CD Review: Rush


Moving Pictures
By David Chiu

Rush hit the jackpot back in 1981 with this classic album, now going 30 years strong. What accounts for its success could be explained by its synth flourishes and a focus on shorter than rather album side-length tracks, but it wasn’t like the band did a 180 stylistically or performance-wise, and drummer Neil Peart’s lyrics remain imaginative and conceptual as ever. Moving Pictures is still akin to progressive rock style but mainstream enough to appeal to casual listeners. Three of Moving Pictures songs still remain classic rock standards: the car-inspired “Red Barchetta,” the meditation on fame and success in “Limelight,” and the immortal “Tom Sawyer,” perhaps Rush’s most popular and familiar song. Not that the other four songs are window dressing: “YYZ” has this very “Bolero”-like feel to it, while the 11-minute “The Camera Eye” shows that the band still had a penchant for epic songs. Moving Pictures is one of Rush’s best —it still sounds fresh and dynamic as ever. This 30th anniversary edition comes with a DVD of all the album’s songs in 5.1 surround sound as well as the videos for “Tom Sawyer,” “Limelight” and “Vital Signs,” previously unreleased, and liner notes by Rolling Stone’s David Fricke.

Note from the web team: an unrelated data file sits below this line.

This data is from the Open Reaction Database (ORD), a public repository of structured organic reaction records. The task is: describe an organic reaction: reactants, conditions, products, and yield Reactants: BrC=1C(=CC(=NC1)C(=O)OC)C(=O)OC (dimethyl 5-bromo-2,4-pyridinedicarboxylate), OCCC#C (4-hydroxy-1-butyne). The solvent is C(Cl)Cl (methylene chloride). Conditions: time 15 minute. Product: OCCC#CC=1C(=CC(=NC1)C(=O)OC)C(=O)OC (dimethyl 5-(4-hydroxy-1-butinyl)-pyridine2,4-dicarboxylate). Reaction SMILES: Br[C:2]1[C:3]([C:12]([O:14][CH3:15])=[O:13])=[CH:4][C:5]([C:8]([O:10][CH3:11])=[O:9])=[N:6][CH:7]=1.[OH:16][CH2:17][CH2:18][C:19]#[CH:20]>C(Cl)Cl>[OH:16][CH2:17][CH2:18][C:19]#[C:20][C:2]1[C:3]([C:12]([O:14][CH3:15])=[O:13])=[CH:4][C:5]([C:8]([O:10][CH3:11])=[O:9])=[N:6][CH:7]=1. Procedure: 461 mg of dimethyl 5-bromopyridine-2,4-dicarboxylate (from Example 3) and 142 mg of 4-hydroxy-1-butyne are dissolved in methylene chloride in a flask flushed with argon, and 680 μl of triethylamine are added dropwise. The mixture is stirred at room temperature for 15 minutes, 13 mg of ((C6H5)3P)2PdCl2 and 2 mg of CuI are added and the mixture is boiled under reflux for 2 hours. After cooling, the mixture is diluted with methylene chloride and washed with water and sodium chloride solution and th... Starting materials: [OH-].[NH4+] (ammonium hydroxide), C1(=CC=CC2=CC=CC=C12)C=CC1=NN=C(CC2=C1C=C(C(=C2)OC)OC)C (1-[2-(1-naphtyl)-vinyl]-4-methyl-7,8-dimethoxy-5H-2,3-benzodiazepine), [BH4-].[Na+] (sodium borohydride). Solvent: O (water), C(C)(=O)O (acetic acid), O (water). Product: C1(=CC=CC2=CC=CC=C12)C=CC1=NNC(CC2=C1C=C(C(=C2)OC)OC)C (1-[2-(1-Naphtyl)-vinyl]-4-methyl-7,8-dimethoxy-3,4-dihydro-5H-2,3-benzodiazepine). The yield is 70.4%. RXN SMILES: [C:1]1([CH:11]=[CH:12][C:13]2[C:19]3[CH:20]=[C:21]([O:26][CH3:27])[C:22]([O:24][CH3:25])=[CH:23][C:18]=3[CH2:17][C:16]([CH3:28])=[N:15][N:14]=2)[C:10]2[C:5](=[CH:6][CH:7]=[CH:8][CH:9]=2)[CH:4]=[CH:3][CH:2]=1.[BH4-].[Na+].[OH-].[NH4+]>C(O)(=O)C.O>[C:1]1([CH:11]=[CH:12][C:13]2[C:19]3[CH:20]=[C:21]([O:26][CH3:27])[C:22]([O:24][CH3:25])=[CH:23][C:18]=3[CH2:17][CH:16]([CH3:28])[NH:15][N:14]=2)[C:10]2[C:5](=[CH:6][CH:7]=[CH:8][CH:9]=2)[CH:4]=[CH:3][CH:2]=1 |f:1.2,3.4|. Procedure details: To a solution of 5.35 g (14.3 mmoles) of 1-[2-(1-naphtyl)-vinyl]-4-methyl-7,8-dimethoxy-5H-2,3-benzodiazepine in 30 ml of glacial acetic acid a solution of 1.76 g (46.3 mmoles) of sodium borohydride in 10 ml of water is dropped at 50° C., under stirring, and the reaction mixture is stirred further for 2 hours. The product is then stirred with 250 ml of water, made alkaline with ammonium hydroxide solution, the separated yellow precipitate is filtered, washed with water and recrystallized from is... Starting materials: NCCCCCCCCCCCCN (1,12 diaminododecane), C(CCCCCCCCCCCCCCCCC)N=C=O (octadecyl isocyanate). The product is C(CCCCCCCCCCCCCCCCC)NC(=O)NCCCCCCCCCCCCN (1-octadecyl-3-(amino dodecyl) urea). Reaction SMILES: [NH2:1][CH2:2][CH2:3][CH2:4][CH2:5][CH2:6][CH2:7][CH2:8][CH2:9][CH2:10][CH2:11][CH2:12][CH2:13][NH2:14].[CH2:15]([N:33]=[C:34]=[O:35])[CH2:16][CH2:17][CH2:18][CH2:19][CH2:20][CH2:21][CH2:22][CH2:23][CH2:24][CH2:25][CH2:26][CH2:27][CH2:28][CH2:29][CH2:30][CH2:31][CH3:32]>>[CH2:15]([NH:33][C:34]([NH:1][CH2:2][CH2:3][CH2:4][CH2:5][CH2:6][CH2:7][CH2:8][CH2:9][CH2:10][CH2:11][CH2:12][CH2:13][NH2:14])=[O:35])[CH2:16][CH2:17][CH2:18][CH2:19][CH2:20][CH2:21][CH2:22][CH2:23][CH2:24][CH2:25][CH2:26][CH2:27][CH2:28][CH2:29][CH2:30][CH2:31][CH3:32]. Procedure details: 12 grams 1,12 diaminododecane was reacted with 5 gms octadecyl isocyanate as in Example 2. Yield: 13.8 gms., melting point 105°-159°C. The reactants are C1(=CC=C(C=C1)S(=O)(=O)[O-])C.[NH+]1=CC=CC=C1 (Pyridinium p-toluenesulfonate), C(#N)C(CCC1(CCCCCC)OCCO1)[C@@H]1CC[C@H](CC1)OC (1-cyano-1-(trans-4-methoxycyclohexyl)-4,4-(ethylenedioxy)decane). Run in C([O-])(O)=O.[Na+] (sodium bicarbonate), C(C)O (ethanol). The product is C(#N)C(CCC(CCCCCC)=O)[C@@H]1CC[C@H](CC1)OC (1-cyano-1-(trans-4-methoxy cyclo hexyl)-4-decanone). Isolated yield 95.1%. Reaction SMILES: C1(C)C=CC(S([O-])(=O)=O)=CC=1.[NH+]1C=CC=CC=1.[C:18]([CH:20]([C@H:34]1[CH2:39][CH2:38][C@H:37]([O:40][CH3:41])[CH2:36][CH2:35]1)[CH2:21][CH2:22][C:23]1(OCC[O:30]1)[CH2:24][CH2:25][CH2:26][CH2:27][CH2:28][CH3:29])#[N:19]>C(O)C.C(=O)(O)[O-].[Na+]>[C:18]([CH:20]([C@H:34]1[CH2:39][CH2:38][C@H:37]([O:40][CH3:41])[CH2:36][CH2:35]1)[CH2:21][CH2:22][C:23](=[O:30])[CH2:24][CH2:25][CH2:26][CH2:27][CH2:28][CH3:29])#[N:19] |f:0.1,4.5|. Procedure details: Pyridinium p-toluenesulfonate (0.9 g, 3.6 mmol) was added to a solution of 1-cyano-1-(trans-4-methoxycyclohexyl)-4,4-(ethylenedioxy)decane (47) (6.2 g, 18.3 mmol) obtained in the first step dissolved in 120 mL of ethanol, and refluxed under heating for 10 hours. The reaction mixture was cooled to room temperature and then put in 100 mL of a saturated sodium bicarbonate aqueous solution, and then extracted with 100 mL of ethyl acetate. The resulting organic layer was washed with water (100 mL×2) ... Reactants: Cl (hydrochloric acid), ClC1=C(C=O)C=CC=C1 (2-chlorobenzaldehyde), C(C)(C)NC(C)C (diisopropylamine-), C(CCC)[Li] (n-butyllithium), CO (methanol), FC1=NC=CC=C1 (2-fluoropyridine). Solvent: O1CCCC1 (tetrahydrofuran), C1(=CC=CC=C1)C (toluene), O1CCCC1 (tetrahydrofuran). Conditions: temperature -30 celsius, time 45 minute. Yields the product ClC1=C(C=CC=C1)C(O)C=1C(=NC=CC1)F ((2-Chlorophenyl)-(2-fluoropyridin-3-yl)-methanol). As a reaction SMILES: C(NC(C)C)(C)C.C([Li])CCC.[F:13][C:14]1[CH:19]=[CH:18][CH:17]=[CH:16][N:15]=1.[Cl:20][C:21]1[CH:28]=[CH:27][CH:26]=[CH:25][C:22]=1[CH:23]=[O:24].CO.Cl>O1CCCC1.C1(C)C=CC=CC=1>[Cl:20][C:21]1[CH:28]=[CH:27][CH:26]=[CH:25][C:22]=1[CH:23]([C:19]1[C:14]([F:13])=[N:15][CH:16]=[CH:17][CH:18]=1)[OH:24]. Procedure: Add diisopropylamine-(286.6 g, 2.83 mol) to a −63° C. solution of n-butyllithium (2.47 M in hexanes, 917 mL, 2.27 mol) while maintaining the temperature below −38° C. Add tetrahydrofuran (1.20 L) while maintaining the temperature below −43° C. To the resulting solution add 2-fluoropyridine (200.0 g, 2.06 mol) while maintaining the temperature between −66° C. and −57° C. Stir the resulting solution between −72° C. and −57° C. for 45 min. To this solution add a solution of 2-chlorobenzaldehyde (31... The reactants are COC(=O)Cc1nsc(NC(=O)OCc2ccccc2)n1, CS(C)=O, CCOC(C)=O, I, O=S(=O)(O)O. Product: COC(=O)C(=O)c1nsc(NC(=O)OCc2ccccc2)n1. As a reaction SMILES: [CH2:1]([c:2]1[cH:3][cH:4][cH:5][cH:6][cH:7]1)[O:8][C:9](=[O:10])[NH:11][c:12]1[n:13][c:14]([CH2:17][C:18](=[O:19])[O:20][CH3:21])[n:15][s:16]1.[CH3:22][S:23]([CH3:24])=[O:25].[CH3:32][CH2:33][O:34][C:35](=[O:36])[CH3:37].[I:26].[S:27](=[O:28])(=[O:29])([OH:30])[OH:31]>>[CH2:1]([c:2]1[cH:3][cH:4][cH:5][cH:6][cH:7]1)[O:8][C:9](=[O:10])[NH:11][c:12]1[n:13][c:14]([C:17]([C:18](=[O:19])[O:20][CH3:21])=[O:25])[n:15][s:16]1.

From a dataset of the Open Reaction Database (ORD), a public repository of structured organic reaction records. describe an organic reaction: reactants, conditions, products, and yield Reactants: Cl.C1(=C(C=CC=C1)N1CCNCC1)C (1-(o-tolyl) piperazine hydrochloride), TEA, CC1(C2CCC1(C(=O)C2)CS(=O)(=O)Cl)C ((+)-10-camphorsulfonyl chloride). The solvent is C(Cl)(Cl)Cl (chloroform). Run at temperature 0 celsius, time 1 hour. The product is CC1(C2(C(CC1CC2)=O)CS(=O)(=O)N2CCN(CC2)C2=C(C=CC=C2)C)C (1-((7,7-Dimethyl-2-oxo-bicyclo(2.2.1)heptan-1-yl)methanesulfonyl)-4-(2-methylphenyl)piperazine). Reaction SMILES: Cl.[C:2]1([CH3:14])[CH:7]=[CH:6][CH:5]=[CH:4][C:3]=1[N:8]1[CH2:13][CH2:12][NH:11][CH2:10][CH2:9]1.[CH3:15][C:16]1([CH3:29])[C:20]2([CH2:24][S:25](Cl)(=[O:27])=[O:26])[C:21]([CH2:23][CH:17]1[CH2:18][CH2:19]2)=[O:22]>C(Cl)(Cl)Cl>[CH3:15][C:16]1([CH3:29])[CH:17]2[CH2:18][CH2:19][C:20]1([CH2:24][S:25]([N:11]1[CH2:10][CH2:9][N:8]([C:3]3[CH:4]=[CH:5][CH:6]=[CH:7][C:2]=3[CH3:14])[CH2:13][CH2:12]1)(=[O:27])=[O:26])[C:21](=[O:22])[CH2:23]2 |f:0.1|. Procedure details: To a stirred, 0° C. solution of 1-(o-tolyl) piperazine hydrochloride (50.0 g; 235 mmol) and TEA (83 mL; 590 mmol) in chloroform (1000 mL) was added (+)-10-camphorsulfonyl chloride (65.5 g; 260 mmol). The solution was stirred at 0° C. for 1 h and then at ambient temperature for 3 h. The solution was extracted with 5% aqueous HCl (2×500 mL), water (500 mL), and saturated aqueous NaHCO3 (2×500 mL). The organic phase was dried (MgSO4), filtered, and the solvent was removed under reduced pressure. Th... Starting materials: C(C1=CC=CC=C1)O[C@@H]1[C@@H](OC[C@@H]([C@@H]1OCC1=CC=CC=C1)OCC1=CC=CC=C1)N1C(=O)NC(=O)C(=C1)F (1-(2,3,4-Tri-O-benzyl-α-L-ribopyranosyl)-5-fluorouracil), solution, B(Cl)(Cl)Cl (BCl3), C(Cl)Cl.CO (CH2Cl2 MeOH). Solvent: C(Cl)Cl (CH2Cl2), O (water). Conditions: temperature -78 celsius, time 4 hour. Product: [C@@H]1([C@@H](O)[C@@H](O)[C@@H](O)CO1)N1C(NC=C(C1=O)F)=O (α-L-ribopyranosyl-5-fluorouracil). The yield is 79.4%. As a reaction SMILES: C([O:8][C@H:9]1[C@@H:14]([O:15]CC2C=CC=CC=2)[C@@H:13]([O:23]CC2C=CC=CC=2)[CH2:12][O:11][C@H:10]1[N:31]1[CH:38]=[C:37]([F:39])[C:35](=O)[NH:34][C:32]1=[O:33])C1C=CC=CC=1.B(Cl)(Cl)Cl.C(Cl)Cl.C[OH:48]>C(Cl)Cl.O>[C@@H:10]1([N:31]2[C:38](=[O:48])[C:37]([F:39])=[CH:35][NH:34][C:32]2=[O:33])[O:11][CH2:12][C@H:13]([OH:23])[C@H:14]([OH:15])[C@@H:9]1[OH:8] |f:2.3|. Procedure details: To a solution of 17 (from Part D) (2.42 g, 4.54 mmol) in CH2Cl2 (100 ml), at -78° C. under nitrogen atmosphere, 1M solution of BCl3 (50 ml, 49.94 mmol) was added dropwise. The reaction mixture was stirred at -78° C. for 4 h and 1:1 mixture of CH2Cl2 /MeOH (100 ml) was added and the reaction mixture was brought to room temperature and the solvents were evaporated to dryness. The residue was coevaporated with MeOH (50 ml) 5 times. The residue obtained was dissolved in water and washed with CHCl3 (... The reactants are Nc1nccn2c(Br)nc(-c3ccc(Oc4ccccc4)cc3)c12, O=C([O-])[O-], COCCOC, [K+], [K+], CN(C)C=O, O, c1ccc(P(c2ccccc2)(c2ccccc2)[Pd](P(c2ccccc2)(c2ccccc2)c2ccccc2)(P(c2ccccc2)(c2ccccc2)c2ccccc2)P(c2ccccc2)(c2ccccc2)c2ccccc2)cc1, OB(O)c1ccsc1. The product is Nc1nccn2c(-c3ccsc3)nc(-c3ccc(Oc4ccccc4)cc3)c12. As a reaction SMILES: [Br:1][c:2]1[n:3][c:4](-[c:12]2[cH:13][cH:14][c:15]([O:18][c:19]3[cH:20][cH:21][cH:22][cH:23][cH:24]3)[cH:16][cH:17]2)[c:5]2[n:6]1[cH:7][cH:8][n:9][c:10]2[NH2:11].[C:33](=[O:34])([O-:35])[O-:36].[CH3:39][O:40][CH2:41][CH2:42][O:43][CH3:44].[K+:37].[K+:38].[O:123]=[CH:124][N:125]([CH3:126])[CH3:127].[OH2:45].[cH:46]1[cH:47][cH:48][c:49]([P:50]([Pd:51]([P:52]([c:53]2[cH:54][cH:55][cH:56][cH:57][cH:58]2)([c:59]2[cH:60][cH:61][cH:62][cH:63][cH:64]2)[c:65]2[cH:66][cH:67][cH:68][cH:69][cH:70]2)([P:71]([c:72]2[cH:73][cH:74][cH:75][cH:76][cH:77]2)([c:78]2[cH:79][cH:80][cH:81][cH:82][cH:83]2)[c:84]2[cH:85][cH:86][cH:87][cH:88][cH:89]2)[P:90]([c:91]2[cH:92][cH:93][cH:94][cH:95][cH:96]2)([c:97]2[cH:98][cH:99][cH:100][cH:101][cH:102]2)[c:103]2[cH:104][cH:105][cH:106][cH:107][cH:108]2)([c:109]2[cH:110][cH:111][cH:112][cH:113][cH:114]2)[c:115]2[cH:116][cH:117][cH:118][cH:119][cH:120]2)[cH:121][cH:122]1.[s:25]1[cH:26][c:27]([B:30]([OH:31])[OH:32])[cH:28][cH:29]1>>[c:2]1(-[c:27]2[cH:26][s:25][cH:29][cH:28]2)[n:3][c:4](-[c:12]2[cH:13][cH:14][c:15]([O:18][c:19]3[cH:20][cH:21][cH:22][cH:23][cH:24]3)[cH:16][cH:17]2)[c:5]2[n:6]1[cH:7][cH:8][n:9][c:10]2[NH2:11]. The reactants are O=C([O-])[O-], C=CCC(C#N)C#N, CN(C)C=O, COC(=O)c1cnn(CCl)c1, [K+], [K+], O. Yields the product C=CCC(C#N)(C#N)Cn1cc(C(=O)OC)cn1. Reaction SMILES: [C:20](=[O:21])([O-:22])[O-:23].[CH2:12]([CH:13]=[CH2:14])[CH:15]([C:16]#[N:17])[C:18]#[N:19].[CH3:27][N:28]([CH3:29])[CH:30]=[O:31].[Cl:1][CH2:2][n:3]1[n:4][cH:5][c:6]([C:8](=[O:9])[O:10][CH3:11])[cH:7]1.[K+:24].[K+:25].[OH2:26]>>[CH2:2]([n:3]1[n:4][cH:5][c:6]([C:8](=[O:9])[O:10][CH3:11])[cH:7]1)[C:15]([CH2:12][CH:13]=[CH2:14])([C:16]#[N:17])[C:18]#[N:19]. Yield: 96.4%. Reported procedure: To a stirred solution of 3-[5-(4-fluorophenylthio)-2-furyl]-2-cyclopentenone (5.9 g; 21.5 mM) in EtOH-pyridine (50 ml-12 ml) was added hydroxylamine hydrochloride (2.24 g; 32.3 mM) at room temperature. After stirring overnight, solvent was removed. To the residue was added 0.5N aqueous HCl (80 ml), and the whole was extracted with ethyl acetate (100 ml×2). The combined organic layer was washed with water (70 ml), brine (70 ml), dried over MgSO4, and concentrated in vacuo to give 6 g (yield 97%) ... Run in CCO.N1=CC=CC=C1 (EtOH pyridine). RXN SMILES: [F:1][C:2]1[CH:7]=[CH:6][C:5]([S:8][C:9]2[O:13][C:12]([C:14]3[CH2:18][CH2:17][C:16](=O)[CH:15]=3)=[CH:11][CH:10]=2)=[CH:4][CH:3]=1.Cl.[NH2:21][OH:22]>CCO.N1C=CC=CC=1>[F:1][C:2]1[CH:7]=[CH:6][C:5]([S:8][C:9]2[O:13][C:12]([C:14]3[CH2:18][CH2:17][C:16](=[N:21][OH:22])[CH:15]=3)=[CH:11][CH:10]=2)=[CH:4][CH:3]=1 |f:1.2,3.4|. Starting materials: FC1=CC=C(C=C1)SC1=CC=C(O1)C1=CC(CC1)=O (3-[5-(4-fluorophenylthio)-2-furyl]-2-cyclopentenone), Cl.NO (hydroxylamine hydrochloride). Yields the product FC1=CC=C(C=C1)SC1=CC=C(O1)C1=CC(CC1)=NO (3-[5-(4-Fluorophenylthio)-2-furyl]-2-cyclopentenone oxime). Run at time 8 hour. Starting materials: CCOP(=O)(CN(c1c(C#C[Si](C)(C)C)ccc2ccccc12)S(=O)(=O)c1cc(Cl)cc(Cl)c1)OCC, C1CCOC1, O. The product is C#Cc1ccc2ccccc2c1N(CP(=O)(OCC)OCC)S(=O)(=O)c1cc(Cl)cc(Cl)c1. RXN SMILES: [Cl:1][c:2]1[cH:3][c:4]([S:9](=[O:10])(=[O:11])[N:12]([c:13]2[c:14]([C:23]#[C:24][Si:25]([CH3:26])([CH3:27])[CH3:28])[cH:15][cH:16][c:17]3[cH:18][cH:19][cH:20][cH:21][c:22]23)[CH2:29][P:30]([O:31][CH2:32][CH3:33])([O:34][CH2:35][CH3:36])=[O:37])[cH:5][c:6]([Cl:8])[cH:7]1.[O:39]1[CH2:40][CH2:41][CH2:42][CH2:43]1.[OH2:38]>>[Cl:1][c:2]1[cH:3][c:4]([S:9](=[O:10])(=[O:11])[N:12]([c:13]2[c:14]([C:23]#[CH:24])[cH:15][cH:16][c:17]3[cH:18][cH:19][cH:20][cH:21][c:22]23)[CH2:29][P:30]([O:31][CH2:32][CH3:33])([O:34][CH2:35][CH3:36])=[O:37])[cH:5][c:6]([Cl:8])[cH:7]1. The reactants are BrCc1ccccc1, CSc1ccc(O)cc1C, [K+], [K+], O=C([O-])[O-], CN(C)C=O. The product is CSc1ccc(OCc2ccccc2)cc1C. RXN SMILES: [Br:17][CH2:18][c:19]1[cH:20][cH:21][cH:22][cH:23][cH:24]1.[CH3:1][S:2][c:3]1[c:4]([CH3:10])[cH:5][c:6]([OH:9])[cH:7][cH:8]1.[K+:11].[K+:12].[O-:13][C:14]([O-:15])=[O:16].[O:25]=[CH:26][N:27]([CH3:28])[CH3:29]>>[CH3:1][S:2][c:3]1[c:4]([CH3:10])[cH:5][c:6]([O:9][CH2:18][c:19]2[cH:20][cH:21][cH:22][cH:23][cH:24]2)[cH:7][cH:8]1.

Leave a Reply

Fill in your details below or click an icon to log in: Logo

You are commenting using your account. Log Out /  Change )

Facebook photo

You are commenting using your Facebook account. Log Out /  Change )

Connecting to %s